Grizzly G0513ANV - 17" 2 HP Bandsaw, Anniversary Edition
click to zoom
In celebration of our 30th Anniversary, we have taken two of our most popular saws and created a special edition color scheme that is sure to be the eye candy in workshops and small businesses nationwide. The G0513ANV is the exact same machine as our G0513 except for our anniversary special edition colors. Grab one quick, these are sure to sell out fast!
For those that need a respectable cutting capacity at a respectable price, Grizzly is proud to offer this full-featured 17" Heavy-duty Bandsaw. The 2 HP motor powers through wood up to a maximum 12" cutting capacity, and the 16-1/4" throat is plenty for most applications. Features like the deluxe fence, heavy-duty miter gauge, dual 4" dust ports, micro-adjusting geared table, and European-style blade guides are usually found on machines costing much more. And, the ISO 9001 factory designation assures high quality standards.
- Motor: 2 HP, 110V/220V, single-phase, TEFC capacitor start induction, 1725 RPM, 60 Hz, prewired 220V
- Amps: 20A at 110V, 10A at 220V
- Power transfer: Belt drive
- Precision-ground cast-iron table
- Table size: 17" x 17" x 1-1/2"
- Table tilt: 10 deg. left, 45 deg. right
- Floor to table height: 37-1/2"
- Cutting capacity/throat: 16-1/4" left of blade
- Maximum cutting height: 12-1/8"
- Blade size: 131-1/2" long
- Blade width range: 1/8" - 1" wide
- 2 blade speeds: 1700 and 3500 FPM
- Wheels: Computer-balanced cast-aluminum with polyurethane tires
- Wheel covers: Pre-formed steel
- Blade guides: Euro-style roller disc with full enclosure protection
- Bearings: Sealed and permanently lubricated
- Overall size: 73" H x 32" W x 32" D
- Footprint: 27" L x 17-3/4" D
- Approximate shipping weight: 342 lbs.
- Deluxe extruded-aluminum fence
- Includes miter gauge
- Two 4" dust ports
- Quick-change blade release/tensioner
- Blade tension indicator
- Micro-adjusting geared table
- Blade height scale measurement
- Blade tracking window
- Includes 1/2" 6-TPI hook blade
3 Customer Reviews (5 out of 5 stars): Sign in to write a review
After having this saw for a couple of months I feel I am ready to review it. This saw has been an amazing and beautiful addition to my shop. Delivery was prompt, courteous, and set up was pretty easy. I was able to tune the saw up fairly easily and was happy to see that the wheels where aligned perfectly straight from the factory! The cast iron top was nice and flat and had some good weight to it. After a couple of projects and playing with the tension of the included blade i was finally able to get the saw pushing through even dense woods without must effort. If I were to change one thing about this saw it would be to upgrade to some heavier wheels so they are less likely to bog down under while trying to cut some harder woods (again this may have come from me having the blade too tight), and the factory fence tends to twist a bit when clamped. Like any wood worker I have a couple upgrades on my list to make it fit my shop a little better including a mobile base as well as some cool blocks or bearing guides, but I would recommend this saw to anyone who is wanting a full-cut capacity saw for a good price.
I just got this a week ago and i love it. I don't have 220 (yet) so i had to convert it. The cost for plug and out let is about 40 bucks ( for the 100 set up )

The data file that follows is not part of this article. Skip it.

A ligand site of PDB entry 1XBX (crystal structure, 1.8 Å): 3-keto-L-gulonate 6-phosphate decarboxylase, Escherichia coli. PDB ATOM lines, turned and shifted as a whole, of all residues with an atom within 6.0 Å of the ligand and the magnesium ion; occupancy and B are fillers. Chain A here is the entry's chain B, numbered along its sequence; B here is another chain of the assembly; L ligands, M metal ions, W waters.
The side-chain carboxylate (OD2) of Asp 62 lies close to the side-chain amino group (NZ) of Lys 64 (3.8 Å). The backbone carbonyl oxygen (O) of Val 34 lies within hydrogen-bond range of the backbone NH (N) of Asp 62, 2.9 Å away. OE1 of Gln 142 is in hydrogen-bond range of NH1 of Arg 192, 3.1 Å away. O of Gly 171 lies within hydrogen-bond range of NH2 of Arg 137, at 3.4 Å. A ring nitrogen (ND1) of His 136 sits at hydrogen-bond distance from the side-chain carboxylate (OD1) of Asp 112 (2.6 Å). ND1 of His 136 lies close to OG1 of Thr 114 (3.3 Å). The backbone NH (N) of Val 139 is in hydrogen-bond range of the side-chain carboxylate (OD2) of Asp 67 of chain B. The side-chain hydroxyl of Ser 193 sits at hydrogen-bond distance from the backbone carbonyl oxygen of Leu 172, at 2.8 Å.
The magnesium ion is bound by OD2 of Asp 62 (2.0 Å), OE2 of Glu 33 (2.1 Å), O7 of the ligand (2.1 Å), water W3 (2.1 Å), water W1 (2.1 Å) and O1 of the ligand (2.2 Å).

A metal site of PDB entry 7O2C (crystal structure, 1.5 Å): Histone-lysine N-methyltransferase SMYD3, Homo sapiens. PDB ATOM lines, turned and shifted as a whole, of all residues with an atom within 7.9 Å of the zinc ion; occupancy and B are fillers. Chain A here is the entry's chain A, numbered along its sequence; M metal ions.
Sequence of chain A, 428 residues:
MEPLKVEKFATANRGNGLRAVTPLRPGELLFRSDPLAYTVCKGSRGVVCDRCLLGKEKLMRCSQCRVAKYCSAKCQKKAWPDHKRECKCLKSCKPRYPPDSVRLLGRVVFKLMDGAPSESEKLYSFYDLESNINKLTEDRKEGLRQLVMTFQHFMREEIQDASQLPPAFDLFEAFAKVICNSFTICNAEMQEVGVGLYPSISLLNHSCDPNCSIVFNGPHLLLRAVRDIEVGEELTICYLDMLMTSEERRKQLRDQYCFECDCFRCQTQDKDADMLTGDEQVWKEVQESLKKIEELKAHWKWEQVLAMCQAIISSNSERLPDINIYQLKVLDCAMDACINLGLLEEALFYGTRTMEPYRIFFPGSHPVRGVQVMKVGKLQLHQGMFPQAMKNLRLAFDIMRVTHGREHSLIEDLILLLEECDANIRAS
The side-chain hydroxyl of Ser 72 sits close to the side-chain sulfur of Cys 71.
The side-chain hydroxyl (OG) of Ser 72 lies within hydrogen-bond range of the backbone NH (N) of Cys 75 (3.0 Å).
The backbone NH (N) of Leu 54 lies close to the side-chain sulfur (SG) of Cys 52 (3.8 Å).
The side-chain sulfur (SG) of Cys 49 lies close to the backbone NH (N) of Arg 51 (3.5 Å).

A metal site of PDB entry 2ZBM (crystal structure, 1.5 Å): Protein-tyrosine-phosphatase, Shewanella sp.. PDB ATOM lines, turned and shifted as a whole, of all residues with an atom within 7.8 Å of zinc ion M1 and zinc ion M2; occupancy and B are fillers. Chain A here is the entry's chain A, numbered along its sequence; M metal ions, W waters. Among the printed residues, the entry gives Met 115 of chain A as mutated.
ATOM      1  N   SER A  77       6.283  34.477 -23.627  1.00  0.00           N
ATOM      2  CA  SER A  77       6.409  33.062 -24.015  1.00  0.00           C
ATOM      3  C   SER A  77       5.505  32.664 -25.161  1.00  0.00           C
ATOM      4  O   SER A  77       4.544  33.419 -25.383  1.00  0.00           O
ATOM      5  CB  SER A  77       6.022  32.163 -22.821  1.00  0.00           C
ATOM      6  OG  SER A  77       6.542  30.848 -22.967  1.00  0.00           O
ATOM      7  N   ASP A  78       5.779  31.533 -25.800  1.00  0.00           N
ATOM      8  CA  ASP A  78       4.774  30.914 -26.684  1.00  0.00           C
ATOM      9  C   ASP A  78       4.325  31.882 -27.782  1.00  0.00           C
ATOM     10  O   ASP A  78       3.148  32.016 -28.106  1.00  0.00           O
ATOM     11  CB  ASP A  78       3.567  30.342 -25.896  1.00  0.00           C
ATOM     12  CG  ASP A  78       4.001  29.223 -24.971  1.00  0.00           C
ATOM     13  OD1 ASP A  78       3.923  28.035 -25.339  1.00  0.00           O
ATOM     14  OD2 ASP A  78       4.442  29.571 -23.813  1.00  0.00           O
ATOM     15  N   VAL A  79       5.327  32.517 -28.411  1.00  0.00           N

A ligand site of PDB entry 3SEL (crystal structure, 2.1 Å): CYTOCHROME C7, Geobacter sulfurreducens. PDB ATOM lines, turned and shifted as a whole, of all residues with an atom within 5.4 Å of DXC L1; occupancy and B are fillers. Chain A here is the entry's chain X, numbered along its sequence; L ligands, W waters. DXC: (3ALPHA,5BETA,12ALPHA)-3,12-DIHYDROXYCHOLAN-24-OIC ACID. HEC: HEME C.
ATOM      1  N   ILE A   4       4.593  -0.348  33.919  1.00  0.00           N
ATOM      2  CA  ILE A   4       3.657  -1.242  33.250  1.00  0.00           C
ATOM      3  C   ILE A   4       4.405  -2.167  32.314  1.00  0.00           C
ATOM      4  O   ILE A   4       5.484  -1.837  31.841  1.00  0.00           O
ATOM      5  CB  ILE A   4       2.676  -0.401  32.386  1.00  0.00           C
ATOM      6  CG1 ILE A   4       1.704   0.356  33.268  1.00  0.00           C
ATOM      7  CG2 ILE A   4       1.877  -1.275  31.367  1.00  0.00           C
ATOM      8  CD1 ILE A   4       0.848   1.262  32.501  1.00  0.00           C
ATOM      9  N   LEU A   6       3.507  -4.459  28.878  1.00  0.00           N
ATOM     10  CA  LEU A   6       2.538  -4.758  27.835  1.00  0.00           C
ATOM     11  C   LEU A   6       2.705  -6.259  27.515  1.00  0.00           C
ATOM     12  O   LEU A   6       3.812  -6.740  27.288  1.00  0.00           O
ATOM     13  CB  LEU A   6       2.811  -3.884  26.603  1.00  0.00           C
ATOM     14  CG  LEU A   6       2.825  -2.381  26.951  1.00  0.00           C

Changing the blade is not as easy as it shows in the video, but with a little practice i got it. Its not the machine's fault - it's a bandsaw , com'on bandsaw blades are hard to change. I love it
I bought this bandsaw for my aircraft hangar projects. Building and restoring antique airplanes with desired tolerances down to 1/32 to 1/16 inch requires a decent unit. Cutting spruce wing spars and birch and mahogany plywood gussets and doublers has provided a good trial and check-out for this machine. I have been nothing but happy so far using this saw for ripping, cross cutting, re-sawing, and contour cuts in light plywood down to 1/16 inch thickness. The blade tracking is excellent. Perhaps the only annoyance has been with the rip fence which is lightweight and somewhat difficult to align; with some care and patience however it is working out OK. Just ordered two more saw blades and anxious to get back to sawing!
Common Questions and Answers about the G0513ANV:
What is the difference between the G0513, G0513ANV, and G0513P?
All three of these models are identical machines, except for appearances.
What do I need to convert this machine to 110V?
First, review the circuit requirements in the Owner's Manual to make sure you have the appropriate 30A, 110V power supply circuit and wall receptacle installed in your shop. Converting the machine to 110V requires: (1) disconnecting saw from power supply, (2) removing existing power cord with 220V plug, (3) reconfiguring wire connections inside the motor junction box, and (4) replacing power cord with one that has the appropriate 110V plug and meets the required specifications detailed in the owner's manual. CAUTION: To reduce the risk of electrocution or fire, only an electrician or qualified service personnel should perform this procedure.
General Questions and Answers:
What is the benefit of having cast-iron trunnions over aluminum trunnions?
Cast-iron trunnions give the table a more solid, robust support system, allowing it to better resist any flexing or twisting that may occur from really heavy workpieces being set on the table, especially on the outside ends of the table around the blade slot.
What are the differences between ball bearing, block, and disc (a.k.a. "Euro style") guide blocks?